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Theoverallobjectiveofthissub-investigationwastoexploretheapplicabilityoftheCDIin describinggaitpathology.Thespecicobjectivesofthisanalysiswereto1)generateacoordination deviationindexusingtheGDImethodologyforthesegroups,2)compareCDIscoresofthegroups usingtheGDIasabenchmarktodescribevaryingdegreesofgaitperformanceinthesedistinct groups,and3)demonstratethatthemagnitudeofcoordinationimpairment(CDI)correspondsto themagnitudeofjointangleimpairment(GDI). CreatinganindexfromPPsandCRPDs,whichdescribesmovementatthelevelofcoordination, providescliniciansandresearcherswithametricthatmaybemoremeaningfulandappropriatewhen studyingagaitpattern'sunderlyingcoordinationdynamics.Additionalinsightsprovidedbythe CDIcomplementstheGDIbyelucidatingunderlyingindividualsegmentpositionsandtimingthat contributestoagaitpattern.Forexample,inter-segmentalcoordinationdescribesselectivemotor controlimpairmentsinindividualswithCPandquantiescoordinationstrategiesthatareadopted andreorganizationofsegmentsbyindividualswithaLLAasaresultoftheinertialconsequences duetoanamputationandwearingaprosthetic. AcustomMatlabprogramwaswrittentoreproducethecalculationsoftheGDIdetailedin thearticlebySchwartzetal.,2008.Theaccompanyingnormativegaitfeaturesreferencefromthis articlewasusedforeachsubject'sGDIcalculation.AGDIwascalculatedforeacha ectedleginthe subjectswithCPoraLLAandonlytherightlegwasusedforeachunimpairedsubject.Additional sta atCGMAandaco-authoroftheoriginalarticlethatpresentedthismethodologyvalidatedthis GDIMatlabprogram.Anexplanationofthemethodologyforthisfeaturebasedanalysis,originally providedbySchwartzetal.,2008,thatusesthecoordinationdynamicsmeasuresinsteadofthe GDI'skinematiccurvesfromallthreeplanesofmotionisprovidedinthefollowingparagraphsand AppendixE. Althoughdisplayedasatwo-dimensionalcurve,thesegmentPPswereseparatedintotwocurves, oneforangulardisplacementandtheotherforangularvelocity.Thuseachsubject'scoordination dynamicsvectorwasconstructedfromeightphaseportraitcurvesandfourCRPDcurves.Sagittal planePPs(pelvis,thigh,shank,foot)andCRPD(pelvis-thigh,thigh-shank,shank-foot,thighfoot)werecalculatedin2%incrementsthroughouttheentiregaitcycleandformthecoordination dynamicsvectorforeachsubject.Onecoordinationdynamicsvectorcontainstwelvecurvesthatare sampledat51pointsandthuscreateavectoroflength612.Thecompleteprocessandequations usedtoconstructthenormativecontrolfeaturesandasubject'sCDIarelocatedinAppendixE. Theoretically,anindividualwithoutanydeviationsfromthenormativereferencewouldhavea perfectCDIscoreof100.Every10-pointincrementbelowthetheoreticalperfectscorecorrespondsto 95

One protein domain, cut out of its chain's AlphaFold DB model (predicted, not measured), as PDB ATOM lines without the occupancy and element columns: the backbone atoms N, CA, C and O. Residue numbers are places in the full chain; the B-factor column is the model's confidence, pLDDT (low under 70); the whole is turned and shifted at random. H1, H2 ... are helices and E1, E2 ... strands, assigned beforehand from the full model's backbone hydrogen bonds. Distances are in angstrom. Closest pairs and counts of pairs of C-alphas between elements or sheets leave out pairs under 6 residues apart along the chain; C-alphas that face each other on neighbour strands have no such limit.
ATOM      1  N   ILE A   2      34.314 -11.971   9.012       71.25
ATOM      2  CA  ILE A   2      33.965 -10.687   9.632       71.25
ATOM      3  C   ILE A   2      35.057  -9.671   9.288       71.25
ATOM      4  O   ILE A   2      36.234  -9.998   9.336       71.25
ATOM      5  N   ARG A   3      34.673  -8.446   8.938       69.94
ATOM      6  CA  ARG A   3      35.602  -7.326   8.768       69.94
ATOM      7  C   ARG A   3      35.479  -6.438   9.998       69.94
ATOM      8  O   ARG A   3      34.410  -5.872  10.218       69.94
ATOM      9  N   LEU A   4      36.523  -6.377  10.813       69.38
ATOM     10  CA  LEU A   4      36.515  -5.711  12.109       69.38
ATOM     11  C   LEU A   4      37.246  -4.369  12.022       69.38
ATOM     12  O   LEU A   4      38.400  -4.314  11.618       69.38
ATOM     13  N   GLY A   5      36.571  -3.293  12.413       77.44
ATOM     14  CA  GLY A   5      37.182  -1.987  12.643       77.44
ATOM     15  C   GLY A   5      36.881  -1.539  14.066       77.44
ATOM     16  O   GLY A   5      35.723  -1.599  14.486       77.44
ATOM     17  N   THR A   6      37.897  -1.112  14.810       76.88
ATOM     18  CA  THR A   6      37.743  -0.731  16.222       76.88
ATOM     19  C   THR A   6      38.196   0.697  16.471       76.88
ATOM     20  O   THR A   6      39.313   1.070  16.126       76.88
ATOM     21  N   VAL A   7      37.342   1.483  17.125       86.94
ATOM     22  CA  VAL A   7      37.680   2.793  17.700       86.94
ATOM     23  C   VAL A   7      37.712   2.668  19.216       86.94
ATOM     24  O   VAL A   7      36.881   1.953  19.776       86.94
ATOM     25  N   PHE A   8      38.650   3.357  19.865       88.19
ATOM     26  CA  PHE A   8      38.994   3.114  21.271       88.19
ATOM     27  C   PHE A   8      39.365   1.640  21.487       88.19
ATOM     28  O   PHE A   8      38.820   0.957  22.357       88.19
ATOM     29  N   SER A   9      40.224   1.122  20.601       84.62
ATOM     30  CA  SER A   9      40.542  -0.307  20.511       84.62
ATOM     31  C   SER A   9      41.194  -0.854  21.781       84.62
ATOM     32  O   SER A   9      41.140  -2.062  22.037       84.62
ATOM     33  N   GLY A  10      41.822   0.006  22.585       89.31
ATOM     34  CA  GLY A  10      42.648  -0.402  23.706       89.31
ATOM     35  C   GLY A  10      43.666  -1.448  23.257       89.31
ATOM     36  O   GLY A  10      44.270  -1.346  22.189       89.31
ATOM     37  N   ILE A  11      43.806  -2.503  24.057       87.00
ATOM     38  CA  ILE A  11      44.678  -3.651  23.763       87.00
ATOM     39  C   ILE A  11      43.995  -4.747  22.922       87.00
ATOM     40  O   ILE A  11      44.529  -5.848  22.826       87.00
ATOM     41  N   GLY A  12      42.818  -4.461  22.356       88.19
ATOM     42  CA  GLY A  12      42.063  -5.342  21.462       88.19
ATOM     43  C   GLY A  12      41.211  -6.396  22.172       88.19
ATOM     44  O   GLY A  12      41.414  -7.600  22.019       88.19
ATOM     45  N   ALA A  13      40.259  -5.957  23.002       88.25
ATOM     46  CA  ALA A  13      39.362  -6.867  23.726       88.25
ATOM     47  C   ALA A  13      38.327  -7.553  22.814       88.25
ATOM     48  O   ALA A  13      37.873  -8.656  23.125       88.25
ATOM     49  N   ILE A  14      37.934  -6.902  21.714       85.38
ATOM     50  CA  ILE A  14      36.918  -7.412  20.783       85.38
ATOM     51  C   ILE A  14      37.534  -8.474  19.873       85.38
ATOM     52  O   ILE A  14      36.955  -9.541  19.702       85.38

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anincreasingnumberstandarddeviationsawayfromthenormativereference.Therefore,asubject's CDIvaluecanbeinterpretedasfollows: CDI $ 100indicatesthesubject's(sagittalplane)coordinationdynamicsisatleastasclose totheunimpairedaverageasthatofarandomlyselectedunimpairedsubject.ACDIgreater thanorequalto100indicatestheabsenceof(sagittal)coordinationpathology. Every10pointstheCDIfallsbelow100correspondstoonestandarddeviationawayfromthe unimpairedmean.Forexample,asubjectwithaCDIof75meansthecoordinationdynamics ofthatsubject(s)is2.5standarddeviationsawayfromtheunimpairedmean. ACDIscorewascalculatedforallprospectiveandretrospectivesubjectsa ectedside(rightlegonly forunimpairedsubjects)andlikethesubjects'GDIscoresrepresentsthecoordinationdynamicsfor theentiredurationofthegaitcycle(e.g.stanceandswing).Thegroups'meanCDIandGDIscores werethencomparedusingpairedt-teststodetermineifthereweresignicantdi erencesbetween thesubjectclassications. Whilethemanifestationofmotordisordersinindividualswithcerebralpalsyiscomplexand uniquelyexpressed,therearecommongaitpatterns[69]usedtodescribethisgroup'sinabilityto achievevariousspatialandtemporalaspectsofgait(e.g.gaiteventsandtasks[26,143],decreased steplengthandwalkingspeed[26,29,143]).Motordecitsinindividualswithalowerlimbamputation,whilefromadi erentetiologythanCP,aresimilarlyexpressedinvisuallyrecognizablegait patterns[78,82,98].Duetothelackofneurologicalcontrolbelowthelevelofamputation,these subjectsalsostruggletoachievecriticalgaitevents[78,82].Molloyetal.,2010evaluatedtherelationshipoftheGDIandgrossmotorfunctionbyusingtheGrossMotorFunctionClassication System(GMFCS)anddemonstratedtheGDIdistinguishesbetweendi erentGMFCSlevelsinindividualswithCP.ToevaluatetheCDI'sabilitytostratifygaitpathologyrelatedtocoordination,we alsoanalyzedtherelationshipbetweentheGMFCSlevelsforindividualswithCP.Sinceincreasing amputationlevelforindividualswithaLLAhasbeenshowntodecreasefunctionalgaitabilities[82], theCDI'sabilitytodetectdi erencesincoordinationduetoamputationlevelwasalsoexamined. Therefore,aone-wayanalysisofvariance(ANOVA)testwasperformedonthecohort'smeanCDIs, GDIs,andGMFCSlevels(forsubjectswithCP).Matlab'sbuilt-inKolmogorov-Smirnovfunction wasusetoverifytheassumptionofnormalityintheGDIandCDIvaluesforallunimpairedsubjects. 96